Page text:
Greek numeral system راژمان ِ عددهای ِ یونانی râžmân-e adadhâ-ye Yunâni
*Fr.: numération grecque*
A → *numeral system* in which letters represent
numbers. In an earlier system, called acrophonic, the symbols for numerals came from
the first letter of the number name. Subsequently, the numerals were based
on giving values to the letters of alphabet.
For example α, β, γ, and δ represented 1, 2, 3, and
4; while ι, κ, λ, and μ stood for 10, 20, 30, and 40, and
ρ, σ, τ, and υ for 100, 200, 300, and 400. The Greek also used the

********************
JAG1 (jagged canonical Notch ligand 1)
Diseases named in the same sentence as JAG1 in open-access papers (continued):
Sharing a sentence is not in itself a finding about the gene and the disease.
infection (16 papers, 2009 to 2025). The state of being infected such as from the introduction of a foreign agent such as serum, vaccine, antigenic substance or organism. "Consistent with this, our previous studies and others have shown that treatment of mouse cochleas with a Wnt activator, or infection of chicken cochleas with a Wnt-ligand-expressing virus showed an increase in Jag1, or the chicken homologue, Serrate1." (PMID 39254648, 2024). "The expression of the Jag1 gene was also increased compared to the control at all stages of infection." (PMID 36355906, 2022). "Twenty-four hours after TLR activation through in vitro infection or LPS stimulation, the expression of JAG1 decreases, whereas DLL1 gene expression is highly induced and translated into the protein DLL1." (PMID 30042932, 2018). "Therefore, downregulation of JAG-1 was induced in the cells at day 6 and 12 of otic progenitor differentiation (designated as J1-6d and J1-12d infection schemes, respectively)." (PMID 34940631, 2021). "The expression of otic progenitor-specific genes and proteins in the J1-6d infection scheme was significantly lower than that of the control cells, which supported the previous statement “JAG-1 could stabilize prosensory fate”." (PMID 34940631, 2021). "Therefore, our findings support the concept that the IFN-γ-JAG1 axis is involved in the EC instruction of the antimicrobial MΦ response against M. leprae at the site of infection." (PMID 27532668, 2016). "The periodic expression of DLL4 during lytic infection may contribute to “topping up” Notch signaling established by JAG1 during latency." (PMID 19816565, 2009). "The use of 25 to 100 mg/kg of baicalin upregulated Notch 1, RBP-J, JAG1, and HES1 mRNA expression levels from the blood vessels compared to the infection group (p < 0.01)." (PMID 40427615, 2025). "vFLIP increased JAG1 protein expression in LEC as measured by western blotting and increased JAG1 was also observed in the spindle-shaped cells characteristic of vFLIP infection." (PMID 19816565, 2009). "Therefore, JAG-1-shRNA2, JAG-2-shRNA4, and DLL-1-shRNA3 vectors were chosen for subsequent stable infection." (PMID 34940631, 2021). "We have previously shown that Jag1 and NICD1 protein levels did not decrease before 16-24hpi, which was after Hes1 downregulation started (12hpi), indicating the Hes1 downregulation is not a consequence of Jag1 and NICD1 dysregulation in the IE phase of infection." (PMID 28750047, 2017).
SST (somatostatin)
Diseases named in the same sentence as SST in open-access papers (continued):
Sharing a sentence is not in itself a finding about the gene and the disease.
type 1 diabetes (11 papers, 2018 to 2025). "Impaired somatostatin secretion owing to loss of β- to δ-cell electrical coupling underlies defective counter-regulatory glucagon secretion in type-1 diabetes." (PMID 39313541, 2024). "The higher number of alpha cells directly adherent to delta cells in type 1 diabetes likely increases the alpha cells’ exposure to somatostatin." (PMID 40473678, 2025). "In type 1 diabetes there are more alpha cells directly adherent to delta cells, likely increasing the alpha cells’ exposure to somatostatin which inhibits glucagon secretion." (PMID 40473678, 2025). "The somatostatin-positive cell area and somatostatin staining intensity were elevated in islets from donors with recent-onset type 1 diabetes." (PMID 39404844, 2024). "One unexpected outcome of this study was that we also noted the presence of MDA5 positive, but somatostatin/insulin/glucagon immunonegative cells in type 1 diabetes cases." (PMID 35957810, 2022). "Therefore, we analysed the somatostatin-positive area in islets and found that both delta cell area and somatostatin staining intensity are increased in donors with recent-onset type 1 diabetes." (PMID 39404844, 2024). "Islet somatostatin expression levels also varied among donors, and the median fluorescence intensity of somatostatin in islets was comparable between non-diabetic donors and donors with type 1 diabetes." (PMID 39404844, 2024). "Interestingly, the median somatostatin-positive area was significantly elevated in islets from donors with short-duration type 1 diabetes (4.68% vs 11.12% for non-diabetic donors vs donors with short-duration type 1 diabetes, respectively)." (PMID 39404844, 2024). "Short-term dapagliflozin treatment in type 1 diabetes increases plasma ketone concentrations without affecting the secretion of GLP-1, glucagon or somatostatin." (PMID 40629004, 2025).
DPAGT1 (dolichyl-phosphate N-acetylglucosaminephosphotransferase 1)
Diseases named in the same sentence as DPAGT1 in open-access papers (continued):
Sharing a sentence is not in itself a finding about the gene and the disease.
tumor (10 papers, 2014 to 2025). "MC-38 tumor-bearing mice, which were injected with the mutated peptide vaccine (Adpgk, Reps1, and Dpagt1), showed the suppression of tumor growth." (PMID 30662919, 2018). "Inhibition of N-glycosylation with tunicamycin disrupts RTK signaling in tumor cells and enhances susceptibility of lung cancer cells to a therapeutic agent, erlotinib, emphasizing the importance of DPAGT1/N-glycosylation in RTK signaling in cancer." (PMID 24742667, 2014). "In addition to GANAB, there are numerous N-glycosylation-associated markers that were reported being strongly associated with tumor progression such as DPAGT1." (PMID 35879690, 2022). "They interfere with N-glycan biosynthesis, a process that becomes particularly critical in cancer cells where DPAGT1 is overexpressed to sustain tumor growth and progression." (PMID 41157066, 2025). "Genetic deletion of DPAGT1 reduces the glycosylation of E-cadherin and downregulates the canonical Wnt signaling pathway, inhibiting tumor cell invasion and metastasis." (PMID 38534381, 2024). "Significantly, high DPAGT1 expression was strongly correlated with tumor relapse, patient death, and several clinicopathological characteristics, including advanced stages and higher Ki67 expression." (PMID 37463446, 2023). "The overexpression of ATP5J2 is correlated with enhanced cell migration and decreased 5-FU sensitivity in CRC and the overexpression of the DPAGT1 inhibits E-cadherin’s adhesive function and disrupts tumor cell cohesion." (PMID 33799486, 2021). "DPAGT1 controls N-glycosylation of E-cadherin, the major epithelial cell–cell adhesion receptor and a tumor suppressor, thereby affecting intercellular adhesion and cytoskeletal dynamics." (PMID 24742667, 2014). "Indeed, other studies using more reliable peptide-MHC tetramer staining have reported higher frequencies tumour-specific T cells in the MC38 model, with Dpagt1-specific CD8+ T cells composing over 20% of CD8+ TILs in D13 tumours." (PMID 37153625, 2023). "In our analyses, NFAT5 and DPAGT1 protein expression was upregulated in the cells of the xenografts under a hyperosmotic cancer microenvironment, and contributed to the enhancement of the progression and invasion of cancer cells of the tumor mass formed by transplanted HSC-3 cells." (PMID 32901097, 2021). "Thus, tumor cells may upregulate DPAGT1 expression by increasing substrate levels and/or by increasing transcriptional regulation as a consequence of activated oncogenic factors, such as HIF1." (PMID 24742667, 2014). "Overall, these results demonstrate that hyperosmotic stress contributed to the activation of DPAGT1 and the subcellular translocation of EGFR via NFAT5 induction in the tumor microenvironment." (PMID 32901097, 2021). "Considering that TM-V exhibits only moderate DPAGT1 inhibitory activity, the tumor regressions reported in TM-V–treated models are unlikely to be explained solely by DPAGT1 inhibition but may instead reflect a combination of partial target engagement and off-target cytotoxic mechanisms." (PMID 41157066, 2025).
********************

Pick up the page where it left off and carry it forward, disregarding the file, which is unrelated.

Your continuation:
additive principle. For example 11, 12, 13, 14, and 374 were written ια,
ιβ, ιγ, ιδ, and τοδ. The numbers
between 1000 and 9000 were expressed by adding a subscript or superscript ι
(*iota*) to the symbols for 1 to 9. For example ιA and ιΘ for 1000
and 9000. Numbers greater than 9999 were expressed using M, which was the myriad, 10,000.
Therefore, since 123 was represented by ρκγ, 123,000 was written
as M^{ρκγ}. → *numeral*; → *system*. |